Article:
The 15th Annual African Diaspora Film Festival. On World AIDS Day (Dec. 1), "How Do I Look" will be screened at 8 pm at the Riverside Theatre, 91 Claremont Ave. @ 120th Street, (212) 870-6784. Tickets cost $10. SUBWAY INFORMATION: Take the 1 train to 116th Street.

More information about "How Do I Look:"

"A documentary 10 years in the making about the over 35 year old Harlem 'Ball' community, 'How Do I Look' picks up from where 'Paris Is Burning' left off, the new school of Vogue champions play fast and loose with their fierce identity. The roll-call of participants in this extraordinary testimony to difference reads like a Who's Who of fabulousness. Kevin Aviance, Jose Xtravaganza, Mystery Royale, China Blue, the legendary Willi Ninja, who died in 2006. My favorite line - 'Truth cannot change no matter how much they cut it off' - is delivered as part of the gritty/ glamorous testimonies of trans people of color, including Tracy Africa, the Irvin Penn-discovered 70s supermodel, until she was found out. At which point the doors closed. Voguing is arguably one of the most powerful expressions of Black and Latino identity. Personal. Powerful. Inspirational." ~ Topher Campbell

About Art From The Heart LLC:

"How Do I Look" is released and distributed independently by Art From The Heart LLC, and we are proud to represent LGBT content at the up-coming prestigious African Diaspora Film Festival in Harlem.

About the New York AIDS Film Festival:

Founded in 2003 by Suzanne Engo, the New York AIDS Film Festival provides a series of HIV- and AIDS-related film screenings, panel discussions, and special events. At the time of its launch, Ms. Engo said, "I know that the media can be used as a tool for social change." Its mission is to provide the public with information about the disease by sponsoring the screenings of visual media. The Festival features diverse works, which serve as educational material about HIV/AIDS. These programs aim to promote social action in the fight against the global AIDS pandemic. Besides featuring noteworthy visual media by filmmakers and AIDS activists, the Festival also creates events to raise money for organizations whose missions include education and social activism through film.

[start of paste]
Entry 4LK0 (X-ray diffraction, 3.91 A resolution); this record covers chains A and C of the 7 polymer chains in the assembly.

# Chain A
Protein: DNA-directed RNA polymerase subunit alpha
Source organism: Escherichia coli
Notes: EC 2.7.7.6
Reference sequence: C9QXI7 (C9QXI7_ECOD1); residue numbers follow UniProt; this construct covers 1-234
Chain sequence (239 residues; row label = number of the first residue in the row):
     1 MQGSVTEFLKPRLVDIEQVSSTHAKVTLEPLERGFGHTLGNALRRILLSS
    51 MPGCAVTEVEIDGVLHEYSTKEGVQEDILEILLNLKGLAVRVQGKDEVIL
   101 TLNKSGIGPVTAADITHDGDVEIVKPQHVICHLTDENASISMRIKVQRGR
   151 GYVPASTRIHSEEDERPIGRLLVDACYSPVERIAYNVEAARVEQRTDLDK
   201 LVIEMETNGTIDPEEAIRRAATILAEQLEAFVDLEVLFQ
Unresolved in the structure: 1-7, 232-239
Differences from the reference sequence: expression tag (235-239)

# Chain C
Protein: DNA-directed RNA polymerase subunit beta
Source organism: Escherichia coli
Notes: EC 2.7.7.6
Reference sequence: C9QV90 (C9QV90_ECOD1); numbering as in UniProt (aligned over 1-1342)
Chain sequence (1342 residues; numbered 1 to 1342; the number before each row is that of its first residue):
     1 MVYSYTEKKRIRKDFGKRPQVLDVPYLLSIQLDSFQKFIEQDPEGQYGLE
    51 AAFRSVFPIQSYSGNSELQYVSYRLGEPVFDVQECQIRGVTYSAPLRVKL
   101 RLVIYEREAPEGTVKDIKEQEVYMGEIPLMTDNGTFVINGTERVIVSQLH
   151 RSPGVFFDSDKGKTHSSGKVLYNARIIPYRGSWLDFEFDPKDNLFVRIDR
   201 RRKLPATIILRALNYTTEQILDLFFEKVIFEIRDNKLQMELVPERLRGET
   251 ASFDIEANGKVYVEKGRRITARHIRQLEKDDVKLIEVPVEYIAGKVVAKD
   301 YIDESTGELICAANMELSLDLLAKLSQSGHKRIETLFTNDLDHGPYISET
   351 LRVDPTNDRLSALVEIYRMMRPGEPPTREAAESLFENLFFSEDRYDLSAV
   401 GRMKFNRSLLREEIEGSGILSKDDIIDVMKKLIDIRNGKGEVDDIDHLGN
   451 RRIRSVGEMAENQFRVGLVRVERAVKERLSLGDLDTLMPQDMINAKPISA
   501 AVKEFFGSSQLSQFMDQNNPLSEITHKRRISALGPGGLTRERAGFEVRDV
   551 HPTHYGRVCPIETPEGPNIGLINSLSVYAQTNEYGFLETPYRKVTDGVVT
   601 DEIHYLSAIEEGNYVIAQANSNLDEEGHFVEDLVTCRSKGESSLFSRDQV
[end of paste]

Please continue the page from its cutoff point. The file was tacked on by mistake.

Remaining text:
About the African Diaspora Film Festival:

ADFF's mission is to present films to diverse audiences, redesign the Black cinema experience, and strengthen the role of African and African descent directors in contemporary world cinema. In response to this mission, ADFF features the work of emerging and established filmmakers of color. Most important, ADFF distinguishes itself through its presentation of outstanding works that shine a different or comprehensive light on African Diaspora life and culture --no matter what the filmmaker's race or nationality.

About future screenings and where you can buy "How Do I Look:"

"How Do I Look" is currently screened in film festivals across the United States and internationally, and the "How Do I Look" DVD is available on our website,, on, and through selected retail stores: at Kim's Video in New York City, at Giovanni's in Philadelphia, and at A Different Light book store in Los Angeles.